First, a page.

How to clean roof tiles

Scott Thompson
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How to clean roof tiles

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Project Overview

It is possible to give your tiled roof a facelift just by cleaning it. We’ll teach you how to prepare your roof tiles and show you the safest way to do the cleaning yourself. You will also learn the best way to walk on roof tiles. 
Continue to step-by-step instructions

Step by Step Instructions

1 Prepare to start cleaning roof tiles
2 Use anti-moss spray on roof tiles
3 Clean the roof tiles with a high pressure water spray
  • Step 1. Prepare to start cleaning roof tiles

    There are three pieces of advice worth knowing before you start cleaning roof tiles. Firstly, try and always walk where the tiles overlap as it’s the strongest part of the roof. Secondly, the surface of the roof gets slippery while you are cleaning, so install a safety rail and wear sturdy, non-slip shoes. Finally, you will save a lot of time if you have someone stay on the ground to pass things up to you.
  • Step 2. Use anti-moss spray on roof tiles

    Before you start this step, disconnect any water tanks from the gutters so no chemicals get in to your water storage. Now apply the anti-moss spray across all the tiles on your roof. When you are spraying on a roof, always start on one side and walk backwards away from where you have sprayed. That way you always walk onto a dry tile.
  • Step 3. Clean the roof tiles with a high pressure water spray

    Give the anti-moss spray time to do its job, and then use the high pressure cleaner to wash the tiles down. This will remove all the moss and lichen as well as any built up dirt. As you did in the previous step, walk backwards when you are spraying, away from the wet tiles and onto the dry ones.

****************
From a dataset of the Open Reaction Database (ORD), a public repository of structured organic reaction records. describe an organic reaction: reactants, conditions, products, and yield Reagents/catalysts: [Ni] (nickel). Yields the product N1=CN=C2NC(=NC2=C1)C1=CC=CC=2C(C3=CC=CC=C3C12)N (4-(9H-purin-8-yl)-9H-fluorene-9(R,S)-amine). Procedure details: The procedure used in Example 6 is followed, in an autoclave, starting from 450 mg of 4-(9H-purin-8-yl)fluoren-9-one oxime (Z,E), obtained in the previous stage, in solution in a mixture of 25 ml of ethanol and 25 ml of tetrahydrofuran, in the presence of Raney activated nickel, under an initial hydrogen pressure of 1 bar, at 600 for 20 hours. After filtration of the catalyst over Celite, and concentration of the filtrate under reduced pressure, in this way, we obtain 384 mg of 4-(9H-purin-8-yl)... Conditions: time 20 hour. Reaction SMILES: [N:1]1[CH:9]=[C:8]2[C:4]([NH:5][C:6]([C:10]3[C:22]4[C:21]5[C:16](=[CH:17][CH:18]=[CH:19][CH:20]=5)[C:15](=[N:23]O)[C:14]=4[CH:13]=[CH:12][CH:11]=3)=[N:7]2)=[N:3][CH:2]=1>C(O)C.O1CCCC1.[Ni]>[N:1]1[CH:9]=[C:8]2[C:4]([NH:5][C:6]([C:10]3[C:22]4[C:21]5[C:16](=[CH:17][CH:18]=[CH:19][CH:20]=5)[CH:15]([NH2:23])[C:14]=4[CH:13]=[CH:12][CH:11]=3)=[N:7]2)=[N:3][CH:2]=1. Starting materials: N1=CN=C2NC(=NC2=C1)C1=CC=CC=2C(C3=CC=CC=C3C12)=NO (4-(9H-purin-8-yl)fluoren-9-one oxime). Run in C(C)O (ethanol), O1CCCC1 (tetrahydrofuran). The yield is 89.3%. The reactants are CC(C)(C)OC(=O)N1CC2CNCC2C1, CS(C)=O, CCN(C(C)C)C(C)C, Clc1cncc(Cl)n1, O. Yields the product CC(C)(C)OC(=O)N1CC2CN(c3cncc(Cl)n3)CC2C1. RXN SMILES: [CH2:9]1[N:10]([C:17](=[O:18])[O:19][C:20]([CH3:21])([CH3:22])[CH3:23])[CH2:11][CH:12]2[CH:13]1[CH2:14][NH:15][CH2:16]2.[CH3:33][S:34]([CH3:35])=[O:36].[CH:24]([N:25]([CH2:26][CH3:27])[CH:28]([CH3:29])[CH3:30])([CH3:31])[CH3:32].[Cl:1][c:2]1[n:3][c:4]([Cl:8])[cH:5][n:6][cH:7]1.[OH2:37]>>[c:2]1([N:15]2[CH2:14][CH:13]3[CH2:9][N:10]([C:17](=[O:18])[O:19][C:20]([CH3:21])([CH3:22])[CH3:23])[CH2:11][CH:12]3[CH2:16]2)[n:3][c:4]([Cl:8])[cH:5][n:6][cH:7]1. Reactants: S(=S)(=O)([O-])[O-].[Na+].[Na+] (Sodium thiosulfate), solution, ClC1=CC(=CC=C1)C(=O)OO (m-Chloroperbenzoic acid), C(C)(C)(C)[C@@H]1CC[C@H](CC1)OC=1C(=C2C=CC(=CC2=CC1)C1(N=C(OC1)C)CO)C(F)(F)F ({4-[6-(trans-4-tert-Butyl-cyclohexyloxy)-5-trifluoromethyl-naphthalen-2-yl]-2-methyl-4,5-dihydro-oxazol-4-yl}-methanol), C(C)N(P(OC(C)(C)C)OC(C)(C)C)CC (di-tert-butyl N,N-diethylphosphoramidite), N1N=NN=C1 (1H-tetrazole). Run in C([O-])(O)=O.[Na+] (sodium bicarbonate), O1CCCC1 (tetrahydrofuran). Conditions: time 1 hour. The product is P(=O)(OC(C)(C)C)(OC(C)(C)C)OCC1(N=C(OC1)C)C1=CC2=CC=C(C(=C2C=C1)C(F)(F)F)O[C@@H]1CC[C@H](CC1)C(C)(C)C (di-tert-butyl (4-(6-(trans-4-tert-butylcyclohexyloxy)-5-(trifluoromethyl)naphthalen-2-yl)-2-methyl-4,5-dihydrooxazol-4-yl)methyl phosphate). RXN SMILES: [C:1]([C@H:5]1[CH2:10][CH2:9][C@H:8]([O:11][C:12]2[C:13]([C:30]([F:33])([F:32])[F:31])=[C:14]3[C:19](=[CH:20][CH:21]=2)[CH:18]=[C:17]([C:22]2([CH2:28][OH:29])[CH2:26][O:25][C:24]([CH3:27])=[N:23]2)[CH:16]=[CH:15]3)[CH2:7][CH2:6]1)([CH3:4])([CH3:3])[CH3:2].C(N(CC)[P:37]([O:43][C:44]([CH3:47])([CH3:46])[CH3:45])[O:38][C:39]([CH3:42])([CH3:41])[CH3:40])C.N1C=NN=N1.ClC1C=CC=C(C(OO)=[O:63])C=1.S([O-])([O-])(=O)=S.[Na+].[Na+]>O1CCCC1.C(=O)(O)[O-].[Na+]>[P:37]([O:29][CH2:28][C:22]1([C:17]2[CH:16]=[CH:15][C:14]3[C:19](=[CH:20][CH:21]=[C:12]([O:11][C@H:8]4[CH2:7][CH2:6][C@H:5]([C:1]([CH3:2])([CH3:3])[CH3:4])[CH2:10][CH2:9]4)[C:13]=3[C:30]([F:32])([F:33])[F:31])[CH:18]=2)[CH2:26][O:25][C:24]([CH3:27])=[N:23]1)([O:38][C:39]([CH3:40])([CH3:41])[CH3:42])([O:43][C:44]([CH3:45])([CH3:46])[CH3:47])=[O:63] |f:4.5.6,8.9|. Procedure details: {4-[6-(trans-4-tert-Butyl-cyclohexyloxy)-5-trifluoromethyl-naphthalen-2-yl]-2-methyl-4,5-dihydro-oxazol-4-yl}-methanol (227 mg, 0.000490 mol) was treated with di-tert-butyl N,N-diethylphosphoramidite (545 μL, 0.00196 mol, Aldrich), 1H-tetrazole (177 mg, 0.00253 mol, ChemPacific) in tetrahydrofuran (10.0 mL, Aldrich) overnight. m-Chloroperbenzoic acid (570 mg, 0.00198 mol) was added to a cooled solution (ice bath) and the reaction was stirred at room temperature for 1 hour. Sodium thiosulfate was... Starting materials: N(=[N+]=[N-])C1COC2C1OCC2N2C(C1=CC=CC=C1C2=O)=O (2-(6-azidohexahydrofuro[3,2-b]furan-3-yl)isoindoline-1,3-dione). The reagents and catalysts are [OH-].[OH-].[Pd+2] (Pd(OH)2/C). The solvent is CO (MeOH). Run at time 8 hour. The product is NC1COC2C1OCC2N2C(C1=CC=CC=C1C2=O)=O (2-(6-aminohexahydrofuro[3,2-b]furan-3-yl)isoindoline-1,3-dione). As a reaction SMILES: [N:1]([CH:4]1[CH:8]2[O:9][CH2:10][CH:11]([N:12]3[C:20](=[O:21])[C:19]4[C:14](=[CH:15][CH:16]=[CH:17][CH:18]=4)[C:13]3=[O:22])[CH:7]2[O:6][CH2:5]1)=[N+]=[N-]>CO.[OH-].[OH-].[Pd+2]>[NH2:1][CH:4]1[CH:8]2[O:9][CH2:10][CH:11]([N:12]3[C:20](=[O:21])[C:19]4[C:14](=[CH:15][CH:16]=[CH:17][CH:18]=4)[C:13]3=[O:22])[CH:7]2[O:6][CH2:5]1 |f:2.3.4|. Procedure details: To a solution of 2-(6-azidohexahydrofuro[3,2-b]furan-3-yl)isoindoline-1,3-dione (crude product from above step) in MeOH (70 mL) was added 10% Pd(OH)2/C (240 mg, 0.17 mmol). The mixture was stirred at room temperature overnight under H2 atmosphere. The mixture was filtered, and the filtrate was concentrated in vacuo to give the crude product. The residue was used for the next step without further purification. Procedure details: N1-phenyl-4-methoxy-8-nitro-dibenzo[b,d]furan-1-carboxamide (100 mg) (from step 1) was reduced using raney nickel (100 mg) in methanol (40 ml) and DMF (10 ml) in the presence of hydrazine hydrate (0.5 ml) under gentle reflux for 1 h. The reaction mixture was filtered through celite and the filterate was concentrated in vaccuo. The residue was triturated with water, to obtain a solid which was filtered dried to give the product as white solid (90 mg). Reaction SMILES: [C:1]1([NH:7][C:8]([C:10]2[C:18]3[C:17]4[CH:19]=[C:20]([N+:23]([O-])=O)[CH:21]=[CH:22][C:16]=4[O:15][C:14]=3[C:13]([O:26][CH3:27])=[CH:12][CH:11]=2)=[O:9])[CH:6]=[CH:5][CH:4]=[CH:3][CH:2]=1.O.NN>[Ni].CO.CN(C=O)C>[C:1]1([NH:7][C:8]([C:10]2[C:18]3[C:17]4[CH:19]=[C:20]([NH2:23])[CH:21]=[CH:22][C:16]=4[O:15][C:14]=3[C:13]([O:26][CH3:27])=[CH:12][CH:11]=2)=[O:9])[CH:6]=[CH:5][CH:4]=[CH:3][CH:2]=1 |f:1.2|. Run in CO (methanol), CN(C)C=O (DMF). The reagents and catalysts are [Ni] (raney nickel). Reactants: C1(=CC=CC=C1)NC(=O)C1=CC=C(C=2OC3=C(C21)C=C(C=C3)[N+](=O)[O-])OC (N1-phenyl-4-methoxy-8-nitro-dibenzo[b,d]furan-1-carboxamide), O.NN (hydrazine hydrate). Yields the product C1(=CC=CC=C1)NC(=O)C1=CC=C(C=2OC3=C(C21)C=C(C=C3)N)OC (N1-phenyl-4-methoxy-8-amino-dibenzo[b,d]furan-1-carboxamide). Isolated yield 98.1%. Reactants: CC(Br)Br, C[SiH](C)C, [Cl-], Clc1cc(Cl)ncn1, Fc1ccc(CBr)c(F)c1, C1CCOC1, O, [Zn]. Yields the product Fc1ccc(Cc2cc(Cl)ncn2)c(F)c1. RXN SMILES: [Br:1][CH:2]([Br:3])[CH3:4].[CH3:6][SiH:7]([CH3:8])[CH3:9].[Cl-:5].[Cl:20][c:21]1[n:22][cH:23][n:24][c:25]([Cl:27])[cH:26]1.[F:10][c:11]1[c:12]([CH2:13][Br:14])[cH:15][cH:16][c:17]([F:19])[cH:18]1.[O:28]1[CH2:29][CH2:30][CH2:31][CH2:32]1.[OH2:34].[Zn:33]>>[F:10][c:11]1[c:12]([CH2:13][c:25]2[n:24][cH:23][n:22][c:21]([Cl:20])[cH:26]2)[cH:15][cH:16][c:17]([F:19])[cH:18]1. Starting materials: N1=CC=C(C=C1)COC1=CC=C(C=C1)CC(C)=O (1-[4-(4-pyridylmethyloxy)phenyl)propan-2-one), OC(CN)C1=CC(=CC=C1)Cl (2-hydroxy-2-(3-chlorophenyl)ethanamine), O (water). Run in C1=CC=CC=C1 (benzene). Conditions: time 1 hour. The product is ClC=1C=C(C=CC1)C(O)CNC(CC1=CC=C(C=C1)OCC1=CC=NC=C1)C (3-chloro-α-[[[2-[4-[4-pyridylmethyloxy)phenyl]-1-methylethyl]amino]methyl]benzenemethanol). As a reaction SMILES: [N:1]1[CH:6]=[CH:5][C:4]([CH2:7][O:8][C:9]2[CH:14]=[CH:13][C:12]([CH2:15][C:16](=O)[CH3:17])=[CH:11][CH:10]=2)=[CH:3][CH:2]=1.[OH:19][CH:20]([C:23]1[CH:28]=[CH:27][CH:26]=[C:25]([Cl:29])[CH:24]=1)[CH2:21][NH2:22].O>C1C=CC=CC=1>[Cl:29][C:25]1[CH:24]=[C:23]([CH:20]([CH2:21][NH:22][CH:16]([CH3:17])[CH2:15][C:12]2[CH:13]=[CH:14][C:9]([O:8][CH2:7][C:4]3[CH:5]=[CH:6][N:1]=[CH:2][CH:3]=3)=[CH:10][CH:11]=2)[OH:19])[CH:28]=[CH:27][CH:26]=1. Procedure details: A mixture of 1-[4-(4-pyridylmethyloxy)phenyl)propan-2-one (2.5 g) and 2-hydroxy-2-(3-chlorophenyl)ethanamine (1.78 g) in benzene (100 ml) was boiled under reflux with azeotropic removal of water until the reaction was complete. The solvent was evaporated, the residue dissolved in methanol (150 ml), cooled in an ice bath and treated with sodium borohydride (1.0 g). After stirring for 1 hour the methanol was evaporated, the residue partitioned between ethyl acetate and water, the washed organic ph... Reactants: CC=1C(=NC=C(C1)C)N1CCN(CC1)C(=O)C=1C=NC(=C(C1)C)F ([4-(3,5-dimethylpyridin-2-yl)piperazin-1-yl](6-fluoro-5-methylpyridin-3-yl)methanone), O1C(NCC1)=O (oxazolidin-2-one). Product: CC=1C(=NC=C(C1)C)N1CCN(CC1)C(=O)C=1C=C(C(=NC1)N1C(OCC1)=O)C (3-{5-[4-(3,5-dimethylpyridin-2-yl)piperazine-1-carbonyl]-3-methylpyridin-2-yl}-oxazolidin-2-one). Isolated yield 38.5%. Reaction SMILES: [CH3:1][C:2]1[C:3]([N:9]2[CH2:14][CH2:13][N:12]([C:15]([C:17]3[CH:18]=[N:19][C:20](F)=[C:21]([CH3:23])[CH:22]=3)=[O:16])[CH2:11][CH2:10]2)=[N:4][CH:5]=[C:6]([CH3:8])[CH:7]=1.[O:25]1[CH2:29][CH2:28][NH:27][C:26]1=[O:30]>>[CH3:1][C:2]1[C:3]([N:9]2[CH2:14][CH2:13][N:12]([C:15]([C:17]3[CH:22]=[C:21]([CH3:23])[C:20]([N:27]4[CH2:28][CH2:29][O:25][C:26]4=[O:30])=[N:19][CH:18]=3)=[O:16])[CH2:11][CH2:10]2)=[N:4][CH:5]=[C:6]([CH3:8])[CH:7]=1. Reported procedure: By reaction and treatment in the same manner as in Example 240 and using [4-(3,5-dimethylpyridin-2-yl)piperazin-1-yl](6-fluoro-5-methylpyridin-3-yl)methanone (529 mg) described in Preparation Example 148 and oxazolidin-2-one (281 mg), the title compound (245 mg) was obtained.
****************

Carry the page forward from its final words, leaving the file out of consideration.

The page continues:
Tools and Materials

Tools

  • Extension cord
  • Non-slip shoes
  • Rubber gloves
  • Safety glasses

Materials

  • High pressure cleaner
  • Outdoor cleaner with power sprayer
  • Roof guard rails
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Health & Safety

Please make sure you use all equipment appropriately and safely when following the advice in these D.I.Y. videos. You need to be familiar with how to use equipment safely and follow the instructions that came with the equipment. If you are unsure, you may feel it is safest to consult an expert, such as the manufacturer or an expert Bunnings Team Member.

Grave health hazards are linked to asbestos, which may be in homes built up to 1990. Health hazards may result from exposure to lead-based paints in older materials and copper chromium arsenic (CCA) treated timber. For information on the dangers of asbestos, lead-based paint and CCA treated timber and tips for dealing with these materials contact your local council's Environmental Health Officer or visit our Health & Safety page. You can also use a simple test kit from Bunnings to indicate the presence of lead-based paint.
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